Improving agriculture’s contribution to nutrition in Malawi: A conceptual introduction

Jody Harris, Janice Meerman, Noora-Lisa Aberman
food policy report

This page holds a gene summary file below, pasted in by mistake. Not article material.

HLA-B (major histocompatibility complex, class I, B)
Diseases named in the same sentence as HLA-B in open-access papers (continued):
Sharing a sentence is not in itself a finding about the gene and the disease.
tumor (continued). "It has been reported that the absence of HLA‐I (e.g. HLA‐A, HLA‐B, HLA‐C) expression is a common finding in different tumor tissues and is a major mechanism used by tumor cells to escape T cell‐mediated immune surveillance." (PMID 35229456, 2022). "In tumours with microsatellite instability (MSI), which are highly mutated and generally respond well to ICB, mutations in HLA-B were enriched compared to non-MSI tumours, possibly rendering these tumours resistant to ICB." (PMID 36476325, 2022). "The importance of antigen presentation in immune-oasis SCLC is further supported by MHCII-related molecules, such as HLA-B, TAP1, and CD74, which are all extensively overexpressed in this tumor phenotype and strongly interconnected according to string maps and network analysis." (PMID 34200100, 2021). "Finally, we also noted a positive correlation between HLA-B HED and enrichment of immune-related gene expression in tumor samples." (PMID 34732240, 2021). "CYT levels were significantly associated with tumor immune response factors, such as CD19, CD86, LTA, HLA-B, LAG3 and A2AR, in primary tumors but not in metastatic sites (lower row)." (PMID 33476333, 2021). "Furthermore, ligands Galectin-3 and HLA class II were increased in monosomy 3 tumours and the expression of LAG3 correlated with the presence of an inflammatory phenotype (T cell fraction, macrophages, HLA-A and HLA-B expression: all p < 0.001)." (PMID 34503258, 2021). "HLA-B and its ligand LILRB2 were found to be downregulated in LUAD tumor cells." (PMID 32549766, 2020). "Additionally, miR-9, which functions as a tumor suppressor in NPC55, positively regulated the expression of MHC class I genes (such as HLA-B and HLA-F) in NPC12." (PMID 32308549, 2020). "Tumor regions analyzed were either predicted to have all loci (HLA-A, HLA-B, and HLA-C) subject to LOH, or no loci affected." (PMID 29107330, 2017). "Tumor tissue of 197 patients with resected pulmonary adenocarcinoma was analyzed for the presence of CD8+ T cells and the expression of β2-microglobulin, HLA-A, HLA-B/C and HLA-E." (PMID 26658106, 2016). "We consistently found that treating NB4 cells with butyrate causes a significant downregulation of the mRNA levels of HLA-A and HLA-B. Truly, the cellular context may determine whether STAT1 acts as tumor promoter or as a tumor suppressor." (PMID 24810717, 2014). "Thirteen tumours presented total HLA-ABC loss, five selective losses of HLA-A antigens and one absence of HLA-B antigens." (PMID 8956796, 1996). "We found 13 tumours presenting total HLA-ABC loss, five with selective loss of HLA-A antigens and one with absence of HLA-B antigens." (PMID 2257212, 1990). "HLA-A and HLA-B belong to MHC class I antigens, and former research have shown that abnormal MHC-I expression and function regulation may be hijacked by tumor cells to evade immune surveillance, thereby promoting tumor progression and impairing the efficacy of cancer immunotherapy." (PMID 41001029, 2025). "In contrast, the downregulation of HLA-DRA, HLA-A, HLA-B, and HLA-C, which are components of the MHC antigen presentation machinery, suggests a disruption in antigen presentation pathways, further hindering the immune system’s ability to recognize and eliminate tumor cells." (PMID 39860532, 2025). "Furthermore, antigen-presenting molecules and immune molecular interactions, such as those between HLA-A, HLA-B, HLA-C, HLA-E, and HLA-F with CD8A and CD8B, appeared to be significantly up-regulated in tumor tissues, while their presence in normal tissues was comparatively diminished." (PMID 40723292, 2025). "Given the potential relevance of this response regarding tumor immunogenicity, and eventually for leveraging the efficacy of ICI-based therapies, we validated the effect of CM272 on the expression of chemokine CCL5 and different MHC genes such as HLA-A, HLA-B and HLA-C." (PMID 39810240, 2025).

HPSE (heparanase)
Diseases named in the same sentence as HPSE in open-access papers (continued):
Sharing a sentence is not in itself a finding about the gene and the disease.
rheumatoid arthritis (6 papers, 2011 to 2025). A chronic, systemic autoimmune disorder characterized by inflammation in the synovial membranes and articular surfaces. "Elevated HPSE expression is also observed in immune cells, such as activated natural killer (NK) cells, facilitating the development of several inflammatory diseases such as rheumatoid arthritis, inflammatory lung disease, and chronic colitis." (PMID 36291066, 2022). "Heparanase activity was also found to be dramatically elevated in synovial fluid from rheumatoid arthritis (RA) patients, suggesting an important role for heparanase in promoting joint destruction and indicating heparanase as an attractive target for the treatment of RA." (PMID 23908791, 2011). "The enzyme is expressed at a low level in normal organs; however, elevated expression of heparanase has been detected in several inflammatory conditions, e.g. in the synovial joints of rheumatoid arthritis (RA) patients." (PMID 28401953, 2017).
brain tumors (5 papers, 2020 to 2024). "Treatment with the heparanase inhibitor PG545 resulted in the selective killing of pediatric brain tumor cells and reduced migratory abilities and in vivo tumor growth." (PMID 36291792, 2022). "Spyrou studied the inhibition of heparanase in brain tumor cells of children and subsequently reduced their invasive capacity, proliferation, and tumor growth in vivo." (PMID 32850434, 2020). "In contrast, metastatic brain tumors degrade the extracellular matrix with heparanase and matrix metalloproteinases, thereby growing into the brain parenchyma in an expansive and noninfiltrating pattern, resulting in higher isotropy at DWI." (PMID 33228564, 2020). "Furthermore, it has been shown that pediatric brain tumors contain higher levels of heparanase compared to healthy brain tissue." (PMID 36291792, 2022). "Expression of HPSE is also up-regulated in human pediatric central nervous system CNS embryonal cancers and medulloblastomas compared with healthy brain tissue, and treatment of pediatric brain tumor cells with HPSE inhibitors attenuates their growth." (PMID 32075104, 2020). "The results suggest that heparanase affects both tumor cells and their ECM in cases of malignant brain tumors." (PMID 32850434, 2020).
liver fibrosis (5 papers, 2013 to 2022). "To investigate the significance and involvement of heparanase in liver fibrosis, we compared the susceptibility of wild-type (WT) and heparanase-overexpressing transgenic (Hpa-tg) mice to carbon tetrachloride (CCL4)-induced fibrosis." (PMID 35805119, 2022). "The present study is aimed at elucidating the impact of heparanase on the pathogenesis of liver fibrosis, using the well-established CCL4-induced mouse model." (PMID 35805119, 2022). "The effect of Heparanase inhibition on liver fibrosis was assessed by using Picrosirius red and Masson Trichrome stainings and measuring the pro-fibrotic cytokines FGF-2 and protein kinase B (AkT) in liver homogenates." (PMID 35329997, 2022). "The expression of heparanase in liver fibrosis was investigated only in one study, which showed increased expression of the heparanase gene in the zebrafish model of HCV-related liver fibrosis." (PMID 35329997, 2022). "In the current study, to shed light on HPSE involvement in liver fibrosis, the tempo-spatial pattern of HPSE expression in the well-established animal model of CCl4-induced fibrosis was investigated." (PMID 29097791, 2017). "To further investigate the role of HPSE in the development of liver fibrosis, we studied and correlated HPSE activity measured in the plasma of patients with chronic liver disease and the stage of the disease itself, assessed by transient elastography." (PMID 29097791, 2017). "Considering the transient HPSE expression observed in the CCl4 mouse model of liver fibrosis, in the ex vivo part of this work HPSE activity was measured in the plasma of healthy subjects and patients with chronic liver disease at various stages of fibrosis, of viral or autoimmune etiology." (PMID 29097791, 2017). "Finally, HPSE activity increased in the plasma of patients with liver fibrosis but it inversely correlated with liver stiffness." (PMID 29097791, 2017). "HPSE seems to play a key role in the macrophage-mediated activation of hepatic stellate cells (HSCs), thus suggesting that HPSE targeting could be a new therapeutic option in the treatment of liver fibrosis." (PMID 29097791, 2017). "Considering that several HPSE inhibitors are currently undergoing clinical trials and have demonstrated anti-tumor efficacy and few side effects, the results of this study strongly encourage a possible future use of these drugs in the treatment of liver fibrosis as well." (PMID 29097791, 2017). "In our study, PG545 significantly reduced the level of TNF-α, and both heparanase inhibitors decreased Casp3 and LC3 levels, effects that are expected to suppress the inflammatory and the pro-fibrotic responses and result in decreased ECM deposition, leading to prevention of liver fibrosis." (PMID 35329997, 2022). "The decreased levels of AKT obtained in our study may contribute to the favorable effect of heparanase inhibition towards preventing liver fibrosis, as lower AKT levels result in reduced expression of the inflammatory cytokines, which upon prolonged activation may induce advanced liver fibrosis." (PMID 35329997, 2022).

With Malawian diets heavily dominated by staple foods—maize first and foremost, but also rice and cassava in some areas—food security in Malawi is often equated with having access to enough maize. What is missing in this traditional measure of food security in Malawi is the importance of the quality, in addition to the quantity, of dietary intake. This household-level scenario is reflected in, and exacerbated by, national development priorities; food security is a top-line agenda item for agriculture in Malawi, whereas nutrition is still considered primarily a health issue. To guide analysis and action in this complex environment, we present a conceptual framework to illuminate the multiple and complex linkages from agriculture to food security and nutrition. This framework reveals a number of ways in which the agriculture sector can help strengthen diet quality. These include: (1) promoting production of nutrient-dense foods via subsidies and other incentives; (2) promoting food processing, marketing, and consumption in ways that conserve nutrients, create demand, and decrease prices; and (3) supporting women farmers through, for example, targeted efforts to increase their productivity and bargaining power.